The Iowa Hawkeyes reported 93 positive tests within its athletics community in the last week.

  • Just one week after the start of the fall semester, California State University, Chico is canceling all in-person classes and telling students to vacate on-campus housing over a “rapid and alarming” coronavirus outbreak on campus.
  • Connecticut will extend its Covid-19 emergency declaration until February 9, 2021, Gov. Ned Lamont (D) announced Monday.

The five-month extension ensures that the state can use emergency powers to quickly respond to outbreaks, safely reopen the economy, protect and recover jobs and rapidly procure personal protective equipment.

  • Movie theaters and indoor performances venues in New Jersey can reopen with restrictions on capacity starting Friday, Gov. Phil Murphy (D) announced in a tweet.
  • Georgia Gov. Brian Kemp (R)  extended statewide limits on public gatherings for another two weeks.
  • Florida reported 1,885 new cases, marking the lowest single day infections since June 15. There were 68 additional deaths.
  • Florida Gov. Ron DeSantis (R) and White House Coronavirus advisor Scott Atlas discouraged testing individuals with no coronavirus symptoms at a Monday roundtable event in Tallahassee, Florida.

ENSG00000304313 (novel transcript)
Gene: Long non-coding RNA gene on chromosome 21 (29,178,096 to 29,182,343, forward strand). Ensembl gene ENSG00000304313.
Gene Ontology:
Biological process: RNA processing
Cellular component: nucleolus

Last week, Dr. Anthony Fauci told CNN “I am concerned about the interpretation of these recommendations and worried it will give people the incorrect assumption that asymptomatic spread is not of great concern. In fact it is.”

  • Houston, Texas, Mayor Sylvester Turner (D) warned residents to avoid large gatherings ahead of Labor Day Weekend, saying coronavirus “is still looking for you.”

“You know what happened during Memorial Day and the Fourth of July weekend. People came together, and then the virus took off, and then you saw the numbers go up.”

Sources:  ABC News, Associated Press, The Atlantic, Axios, Bloomberg, CBS News, CNN, Chicago Tribune, Financial Times, Forbes,  Fox News,The Hill, Independent, MSNBC, NBC News, NJ.com, NPR, NY Times, Politico, Reuters, Salon, Slate, Vanity Fair, Wall Street Journal, Washington Post